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I have developed a good relationship with my Chem I prof, and she will also be teaching my Chem II this summer. Would she be a good choice, or being a lower level class, would it not be as impressive? Also, since I won't be applying until next winter, and her classes are over in August, will that be too early to get a LOR?
 

shal

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Michele,
If your Chem I prof can write an excellent recommendation then go for it. I believe the important thing is to get a recommendation from a science professor. Many schools have a recommendation form that they want the professors to fill out. You can get your prof's contact info and have her fill it out when you are applying. Also, many universities have a pre-professional advisor who can write a committe letter. When I was applying, I went to see the advisor who basically interviewed me and wrote a very lengthy letter. Also, when you have a prof fill out a rec, provide them with more details about yourself. You may even want to give them a copy of your personal statement.
 

Sukie

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jemc2000, it's never too early to get a rec letter. I think this is a great opportunity for you to get a great letter from someone who knows you well. It's more important that it's from a science professor who knows you well than whether the class is upper or lower division... most colleges won't care. Be sure to speak with your professor and address your future goals and other things that you are involved in, so that she/he can write a well-rounded letter. Take advantage of this now.... it's a great opportunity!
 

calgal03

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hey eddie,

basically my TA took care of everything. she just wrote the recommendation and asked the professor to sign it. you may want to ask ahead of time so the TA has time to ask the professor.
 

Sinderella

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Have any of you ever asked a professor you had never talked to for a lor? Maybe I will ask my old chemistry professor from JC. I hope he will still remember me, it has been around 2 years since I had his class.
 
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jdpharmd?

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Originally posted by Sinderella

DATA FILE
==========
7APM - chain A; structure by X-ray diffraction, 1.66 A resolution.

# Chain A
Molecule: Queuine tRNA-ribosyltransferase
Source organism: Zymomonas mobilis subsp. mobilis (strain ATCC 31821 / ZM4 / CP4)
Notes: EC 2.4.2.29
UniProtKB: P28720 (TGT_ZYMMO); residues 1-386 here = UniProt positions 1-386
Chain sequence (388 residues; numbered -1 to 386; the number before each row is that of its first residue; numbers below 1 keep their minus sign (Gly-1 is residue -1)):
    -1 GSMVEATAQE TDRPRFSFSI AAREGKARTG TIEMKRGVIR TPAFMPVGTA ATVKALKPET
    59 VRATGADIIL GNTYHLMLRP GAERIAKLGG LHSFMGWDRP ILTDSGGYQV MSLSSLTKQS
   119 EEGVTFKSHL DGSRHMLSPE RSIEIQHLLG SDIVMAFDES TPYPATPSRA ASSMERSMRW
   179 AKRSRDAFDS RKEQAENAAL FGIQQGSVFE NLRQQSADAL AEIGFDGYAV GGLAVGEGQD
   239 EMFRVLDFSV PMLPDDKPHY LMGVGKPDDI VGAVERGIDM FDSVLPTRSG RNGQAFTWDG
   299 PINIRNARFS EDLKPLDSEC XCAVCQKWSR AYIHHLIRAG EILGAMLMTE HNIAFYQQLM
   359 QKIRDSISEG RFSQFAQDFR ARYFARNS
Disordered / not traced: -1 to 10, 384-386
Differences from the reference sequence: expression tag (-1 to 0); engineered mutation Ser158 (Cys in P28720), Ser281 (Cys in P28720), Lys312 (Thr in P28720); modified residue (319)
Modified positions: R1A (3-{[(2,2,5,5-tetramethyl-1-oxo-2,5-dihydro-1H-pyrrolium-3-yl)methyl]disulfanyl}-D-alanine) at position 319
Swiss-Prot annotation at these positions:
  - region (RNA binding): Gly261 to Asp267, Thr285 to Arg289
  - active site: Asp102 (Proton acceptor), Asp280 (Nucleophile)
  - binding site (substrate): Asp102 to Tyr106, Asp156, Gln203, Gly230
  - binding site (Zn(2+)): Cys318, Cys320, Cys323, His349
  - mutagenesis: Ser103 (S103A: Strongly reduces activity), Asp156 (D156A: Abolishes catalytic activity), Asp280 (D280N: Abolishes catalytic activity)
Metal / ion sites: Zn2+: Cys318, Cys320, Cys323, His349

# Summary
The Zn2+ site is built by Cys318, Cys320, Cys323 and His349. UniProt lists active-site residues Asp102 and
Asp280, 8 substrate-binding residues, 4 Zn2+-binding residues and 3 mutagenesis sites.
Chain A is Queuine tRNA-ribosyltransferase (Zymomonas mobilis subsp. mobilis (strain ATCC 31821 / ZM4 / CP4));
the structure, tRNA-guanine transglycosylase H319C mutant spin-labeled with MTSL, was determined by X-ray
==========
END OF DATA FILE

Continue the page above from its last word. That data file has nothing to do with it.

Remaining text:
Have any of you ever asked a professor you had never talked to for a lor? Maybe I will ask my old chemistry professor from JC. I hope he will still remember me, it has been around 2 years since I had his class.

I can't imagine that it will be a very meaningful letter if you've never talked to them and it's been 2 years since you even had the class. The idea is to ask people who know you as more than a number. PharmCAS has your GPA, there's no need for a letter that says "so and so got an A in my class two years ago".
 

Sinderella

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I used to talk to my JC chem professor but it has been 2 yrs since I had his class and he has probably had so many students since then so I don't know if he will still remember me. I at at UF now and havn't had a chance to talk to any of my professors there. I guess I will have to go to their office hours or something.
 

jdpharmd?

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Originally posted by Sinderella
I used to talk to my JC chem professor but it has been 2 yrs since I had his class and he has probably had so many students since then so I don't know if he will still remember me. I at at UF now and havn't had a chance to talk to any of my professors there. I guess I will have to go to their office hours or something.

Even if he was completely willing to write you a letter, it would be really tough to avoid the important details, such as the class title, the date that you took it, etc. A letter that begins "I had XXXX for a student two years ago for general chem 1 at JC" isn't really the most impressive thing out there. Stop by your prof's office hours, get to know one or two by joining their club/pet project/research and get a letter from them. I know that you have good intentions, but I don't think the schools will see it that way.
 

ucdbiochem

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or write one yourself and ask if the chem professor would sign it.
 

Sinderella

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Thanks for the advice. I guess I will just do the office hours thing and see if I can't work in a professors lab or something. I will be taking physics 2 this summer so I know I will be going to office hours on a regular basis.